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Proposed college rating systems unfair to low-income, minority students?

by | Posted on Tuesday, Aug. 26, 2014 — 2:20 PM

The United States Capitol (iStockphoto)

Stella Flores will join research colleagues in a congressional briefing on the proposed college rating systems at the U.S. Capitol. (iStockphoto)

Watch a video of the proceedings on C-SPAN.

In an effort to address recent accountability and financial aid policy proposals in Washington that may be detrimental to low-income and minority students, a higher education research and policy briefing will take place Sept. 2 from 9 a.m. to noon. Stella Flores, associate professor at Vanderbilt University’s Peabody College of education and human development, will be a member of a panel of education researchers that will discuss recent research related to these issues.

Stella Flores

Stella Flores (Steve Green/Vanderbilt)

“Do Higher Ed Accountability Proposals Narrow Opportunity for Minority Students and Minority-Serving Institutions? What New Research Tells Us” will convene at the U.S. Capitol Visitors Center, Congressional Auditorium and Atrium.

Flores is lead investigator of a new study that sheds light on the role of pre-college factors on college completion at minority-serving Institutions and will discuss how racial gaps in college completion rates are associated with both the pre-college characteristics of students and the institutional characteristics of the colleges and universities they attend.

The briefing is open to congressional staff, policymakers, advocates, researchers and the press. It is hosted by The Civil Rights Project at UCLA. Moderating will be Gary Orfield, Distinguished Research Professor of Education, Law, Political Science and Urban Planning at UCLA and co-director of the CRP.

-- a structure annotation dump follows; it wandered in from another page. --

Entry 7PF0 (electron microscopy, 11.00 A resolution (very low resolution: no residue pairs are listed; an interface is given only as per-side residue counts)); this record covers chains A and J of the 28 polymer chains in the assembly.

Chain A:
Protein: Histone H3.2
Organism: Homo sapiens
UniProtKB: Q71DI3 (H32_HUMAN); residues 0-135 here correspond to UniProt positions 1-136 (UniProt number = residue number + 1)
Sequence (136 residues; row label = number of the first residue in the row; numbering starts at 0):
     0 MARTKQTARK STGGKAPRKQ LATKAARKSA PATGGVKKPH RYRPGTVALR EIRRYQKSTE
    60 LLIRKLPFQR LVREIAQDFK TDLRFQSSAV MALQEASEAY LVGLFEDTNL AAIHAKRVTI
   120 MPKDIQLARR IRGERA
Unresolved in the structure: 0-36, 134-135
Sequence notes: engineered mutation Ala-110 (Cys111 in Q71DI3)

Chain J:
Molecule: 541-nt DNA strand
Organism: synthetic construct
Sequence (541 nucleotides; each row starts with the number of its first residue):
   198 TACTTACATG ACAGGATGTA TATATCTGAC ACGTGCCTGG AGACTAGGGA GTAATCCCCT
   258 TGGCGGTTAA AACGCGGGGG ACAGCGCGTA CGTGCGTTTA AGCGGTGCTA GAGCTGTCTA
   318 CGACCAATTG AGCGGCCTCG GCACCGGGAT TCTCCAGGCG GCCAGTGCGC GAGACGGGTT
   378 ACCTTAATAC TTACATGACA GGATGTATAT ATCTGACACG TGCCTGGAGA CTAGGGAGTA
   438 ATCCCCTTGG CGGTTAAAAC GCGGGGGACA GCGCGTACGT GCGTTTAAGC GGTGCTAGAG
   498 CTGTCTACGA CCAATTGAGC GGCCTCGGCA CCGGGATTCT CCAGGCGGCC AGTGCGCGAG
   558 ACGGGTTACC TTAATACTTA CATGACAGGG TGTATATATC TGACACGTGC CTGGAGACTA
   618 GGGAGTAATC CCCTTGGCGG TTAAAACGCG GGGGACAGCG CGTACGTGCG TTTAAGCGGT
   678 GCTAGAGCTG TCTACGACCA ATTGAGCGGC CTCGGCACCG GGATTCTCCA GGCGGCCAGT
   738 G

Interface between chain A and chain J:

Additional panelists will include Marybeth Gasman (University of Pennsylvania), Sara Goldrick-Rab (University of Wisconsin–Madison), Sylvia Hurtado (UCLA), Nicholas Hillman (University of Wisconsin–Madison), Willie Kirkland (Dillard University) and Anne-Marie Nuñez (University of Texas-San Antonio).

This briefing is supported by The Ford Foundation. Additional support is provided by the Graduate School of Education at Penn State, The Center for MSIs, Wisconsin Hope Lab, the Center for Access, Equity, and Diversity at Vanderbilt University, UNCF, Excelencia in Education, and the American Council on Education/Center for Policy Research and Strategy.

Learn more.

Contact:
Joan Brasher, (615) 322-NEWS
joan.brasher@vanderbilt.edu


  • Tracy Novak

    These are college completion standards, not admissions standards. There are many reasons low-income and minority students are unable to complete college that have nothing to do with academic preparation and that more privileged students do not face. In fact, studies have found that low-achieving but high income students are just as likely to complete college as are high-achieving but low income students.

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